San Francisco firm Schwartz and Architecture has overhauled a single-family home on a steep and narrow site, lifting the existing building to add a storey beneath it, and creating an extension at the back over three levels.
The lots that form the Californian city's urban fabric are defined by a 25-foot (7.6-metre) grid that is "conducive to the small defined rooms of a traditional Victorian, but challenging for modern California living", said Schwartz and Architecture.
To create more open-plan spaces and improve access to natural light for the 29th Street Residence, the architects chose to build upwards and maintain a compact footprint.
"With the width of the lots reduced by required neighbour setbacks on either side, we understand the imperative to go vertical," they said.
The architects raised the front portion of the home and inserted an additional level underneath it. This allowed the family's social spaces to expand into areas that were previously occupied by the garage.
Areas on the lowest storey include two parking spaces and an entertainment room with large pivoting doors that open out to the garden.
Visitors access the home from street level, where the architects laid out a guest bedroom at the front, and kitchen, dining and living areas at the back. Here, a series of large steps face the rear deck and yard beyond.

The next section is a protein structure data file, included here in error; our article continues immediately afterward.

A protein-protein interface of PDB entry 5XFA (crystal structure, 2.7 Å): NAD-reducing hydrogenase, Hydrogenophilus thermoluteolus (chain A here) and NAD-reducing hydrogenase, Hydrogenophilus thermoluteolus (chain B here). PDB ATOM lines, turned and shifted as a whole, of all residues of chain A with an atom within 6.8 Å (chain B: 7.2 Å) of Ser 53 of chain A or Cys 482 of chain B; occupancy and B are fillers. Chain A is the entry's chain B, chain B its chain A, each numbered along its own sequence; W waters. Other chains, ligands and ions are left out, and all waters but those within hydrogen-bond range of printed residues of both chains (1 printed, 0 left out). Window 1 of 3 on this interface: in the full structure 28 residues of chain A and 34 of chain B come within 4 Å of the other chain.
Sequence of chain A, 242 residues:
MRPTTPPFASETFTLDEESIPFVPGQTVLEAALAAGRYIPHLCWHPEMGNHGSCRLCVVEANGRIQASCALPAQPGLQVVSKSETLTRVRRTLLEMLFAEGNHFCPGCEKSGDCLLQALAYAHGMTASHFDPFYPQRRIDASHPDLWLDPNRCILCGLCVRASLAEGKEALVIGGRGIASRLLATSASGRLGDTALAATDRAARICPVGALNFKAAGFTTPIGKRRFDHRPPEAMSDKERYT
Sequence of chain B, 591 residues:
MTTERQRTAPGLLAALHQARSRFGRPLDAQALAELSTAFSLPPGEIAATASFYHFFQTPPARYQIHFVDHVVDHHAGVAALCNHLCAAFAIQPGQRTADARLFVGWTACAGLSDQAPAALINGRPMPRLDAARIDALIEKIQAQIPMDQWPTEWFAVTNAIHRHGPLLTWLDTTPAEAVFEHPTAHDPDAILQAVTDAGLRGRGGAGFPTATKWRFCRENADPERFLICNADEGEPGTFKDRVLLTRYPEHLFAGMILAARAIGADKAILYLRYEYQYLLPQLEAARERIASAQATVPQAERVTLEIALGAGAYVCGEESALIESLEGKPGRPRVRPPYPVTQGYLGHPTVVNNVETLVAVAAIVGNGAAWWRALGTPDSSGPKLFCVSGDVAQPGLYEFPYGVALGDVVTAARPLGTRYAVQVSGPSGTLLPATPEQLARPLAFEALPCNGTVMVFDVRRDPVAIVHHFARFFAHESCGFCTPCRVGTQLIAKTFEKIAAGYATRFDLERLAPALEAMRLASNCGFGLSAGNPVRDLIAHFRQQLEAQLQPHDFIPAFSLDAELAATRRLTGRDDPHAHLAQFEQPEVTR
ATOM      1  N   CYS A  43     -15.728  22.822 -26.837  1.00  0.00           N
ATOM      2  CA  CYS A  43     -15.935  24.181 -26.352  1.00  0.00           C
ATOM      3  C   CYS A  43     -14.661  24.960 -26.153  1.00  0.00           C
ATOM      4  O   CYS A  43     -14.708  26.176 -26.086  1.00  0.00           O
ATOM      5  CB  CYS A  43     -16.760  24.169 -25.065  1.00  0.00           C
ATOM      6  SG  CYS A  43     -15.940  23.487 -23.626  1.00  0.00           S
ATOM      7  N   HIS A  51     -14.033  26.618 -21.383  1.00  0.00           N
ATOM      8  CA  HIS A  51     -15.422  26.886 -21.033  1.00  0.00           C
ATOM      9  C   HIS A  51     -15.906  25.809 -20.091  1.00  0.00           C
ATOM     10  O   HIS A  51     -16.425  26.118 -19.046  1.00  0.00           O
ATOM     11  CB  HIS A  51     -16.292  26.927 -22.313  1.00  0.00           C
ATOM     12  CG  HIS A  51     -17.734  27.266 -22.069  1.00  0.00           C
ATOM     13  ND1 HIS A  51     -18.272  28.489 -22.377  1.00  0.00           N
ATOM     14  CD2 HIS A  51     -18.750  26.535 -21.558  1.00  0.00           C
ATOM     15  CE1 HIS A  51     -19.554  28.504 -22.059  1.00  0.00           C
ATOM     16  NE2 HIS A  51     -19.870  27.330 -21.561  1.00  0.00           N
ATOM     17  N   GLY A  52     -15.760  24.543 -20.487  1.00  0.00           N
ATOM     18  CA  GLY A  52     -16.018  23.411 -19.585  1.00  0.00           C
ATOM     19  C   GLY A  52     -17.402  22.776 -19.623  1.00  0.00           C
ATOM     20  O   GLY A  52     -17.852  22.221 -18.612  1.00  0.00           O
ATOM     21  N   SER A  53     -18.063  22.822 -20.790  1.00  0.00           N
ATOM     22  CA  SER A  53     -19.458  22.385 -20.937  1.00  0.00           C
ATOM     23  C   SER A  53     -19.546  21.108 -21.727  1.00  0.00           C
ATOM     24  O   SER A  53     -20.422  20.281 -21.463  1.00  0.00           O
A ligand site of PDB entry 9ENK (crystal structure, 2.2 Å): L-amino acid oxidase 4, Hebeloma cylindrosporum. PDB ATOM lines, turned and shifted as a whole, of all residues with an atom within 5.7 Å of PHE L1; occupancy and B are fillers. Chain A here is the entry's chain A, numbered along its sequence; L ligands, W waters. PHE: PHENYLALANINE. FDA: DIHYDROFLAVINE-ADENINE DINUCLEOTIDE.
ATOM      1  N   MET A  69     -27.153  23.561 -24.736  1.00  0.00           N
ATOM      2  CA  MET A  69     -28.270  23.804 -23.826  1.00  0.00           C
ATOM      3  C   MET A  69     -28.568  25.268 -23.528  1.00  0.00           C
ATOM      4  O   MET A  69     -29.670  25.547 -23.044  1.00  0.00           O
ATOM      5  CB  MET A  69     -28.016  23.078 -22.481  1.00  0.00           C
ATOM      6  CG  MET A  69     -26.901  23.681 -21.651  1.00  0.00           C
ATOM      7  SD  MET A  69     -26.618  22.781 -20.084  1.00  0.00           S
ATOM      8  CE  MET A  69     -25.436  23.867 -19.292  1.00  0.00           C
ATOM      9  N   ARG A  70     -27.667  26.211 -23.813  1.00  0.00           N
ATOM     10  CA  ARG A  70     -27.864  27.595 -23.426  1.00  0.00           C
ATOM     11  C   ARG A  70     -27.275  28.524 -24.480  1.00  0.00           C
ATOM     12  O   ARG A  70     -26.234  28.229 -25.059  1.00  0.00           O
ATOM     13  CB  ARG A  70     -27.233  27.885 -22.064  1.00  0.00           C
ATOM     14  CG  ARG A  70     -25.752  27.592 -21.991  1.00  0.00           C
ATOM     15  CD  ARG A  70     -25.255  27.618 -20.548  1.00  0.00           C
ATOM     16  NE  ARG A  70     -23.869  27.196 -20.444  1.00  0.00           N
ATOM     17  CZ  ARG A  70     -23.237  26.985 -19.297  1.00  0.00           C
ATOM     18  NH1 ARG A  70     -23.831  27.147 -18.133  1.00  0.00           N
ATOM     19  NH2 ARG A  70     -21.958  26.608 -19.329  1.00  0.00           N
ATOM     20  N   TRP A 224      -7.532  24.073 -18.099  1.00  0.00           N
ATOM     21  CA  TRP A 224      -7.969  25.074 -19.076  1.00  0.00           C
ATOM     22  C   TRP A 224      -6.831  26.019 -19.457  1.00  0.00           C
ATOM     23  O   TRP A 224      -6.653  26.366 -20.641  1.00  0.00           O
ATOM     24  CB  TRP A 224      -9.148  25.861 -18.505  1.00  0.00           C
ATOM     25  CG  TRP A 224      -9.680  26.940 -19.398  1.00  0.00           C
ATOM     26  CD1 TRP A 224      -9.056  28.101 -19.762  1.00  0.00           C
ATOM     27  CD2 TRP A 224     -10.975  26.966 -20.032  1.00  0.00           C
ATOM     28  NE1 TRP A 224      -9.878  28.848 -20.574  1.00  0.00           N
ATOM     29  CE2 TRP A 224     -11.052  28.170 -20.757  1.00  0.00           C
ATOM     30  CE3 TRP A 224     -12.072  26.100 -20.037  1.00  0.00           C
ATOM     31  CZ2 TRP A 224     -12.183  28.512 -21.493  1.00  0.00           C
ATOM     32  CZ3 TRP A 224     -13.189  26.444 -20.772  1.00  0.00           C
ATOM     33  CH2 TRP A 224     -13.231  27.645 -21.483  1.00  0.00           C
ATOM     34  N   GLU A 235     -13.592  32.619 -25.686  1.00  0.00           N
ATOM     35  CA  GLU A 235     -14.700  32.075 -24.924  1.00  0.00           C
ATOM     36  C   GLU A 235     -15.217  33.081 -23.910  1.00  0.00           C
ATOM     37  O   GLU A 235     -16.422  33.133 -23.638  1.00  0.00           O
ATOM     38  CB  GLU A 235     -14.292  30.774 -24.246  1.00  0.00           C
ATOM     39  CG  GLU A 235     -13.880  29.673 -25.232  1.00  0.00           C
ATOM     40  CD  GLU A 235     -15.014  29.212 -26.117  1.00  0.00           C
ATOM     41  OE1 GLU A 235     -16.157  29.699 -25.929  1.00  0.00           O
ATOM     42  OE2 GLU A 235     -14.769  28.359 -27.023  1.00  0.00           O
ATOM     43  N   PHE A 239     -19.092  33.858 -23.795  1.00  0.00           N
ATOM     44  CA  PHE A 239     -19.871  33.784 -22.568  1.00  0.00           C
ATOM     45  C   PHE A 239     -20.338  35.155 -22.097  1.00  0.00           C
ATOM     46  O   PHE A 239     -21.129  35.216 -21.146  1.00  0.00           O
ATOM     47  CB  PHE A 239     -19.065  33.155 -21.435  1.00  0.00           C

"The hugely over-scaled stadium staircase in the living room hides the parking ramp below, creating additional social space for the long and narrow public space," the architects said.
The staircases occupy different areas of the floor plan at each level, depending on the specific requirements of each storey.
White oak was used for them all as a unifying material marks the vertical circulation from the basement level to the rooftop.
"By allowing the staircases of the three-storey structure the freedom to shift location on each level [...] we elevate the prosaic stairwell into the key architectural and unifying feature of the home," said Schwartz and Architecture.
The first storey has three bedrooms. The two smaller rooms face the street, and share a bathroom off the landing.
The master suite, which faces the yard, is illuminated by a floor-to-ceiling glass wall that gives out onto an outdoor staircase to the roof.
At the rooftop, residents can use an outdoor dining table or sit in a more casual lounging area while taking in views of the city.
The front of the home was finished in a simple grey cladding reminiscent of the original property. The back, however, features large glazed surfaces, and an exposed steel structure.
Photography is by Bruce Damonte.
Project team: Neal J Z Schwartz, Neil O-Shea, Caterina Belardetti, Joshua Yoches
Contractor: Gelling & Judd Construction
Structural engineer: iAssociates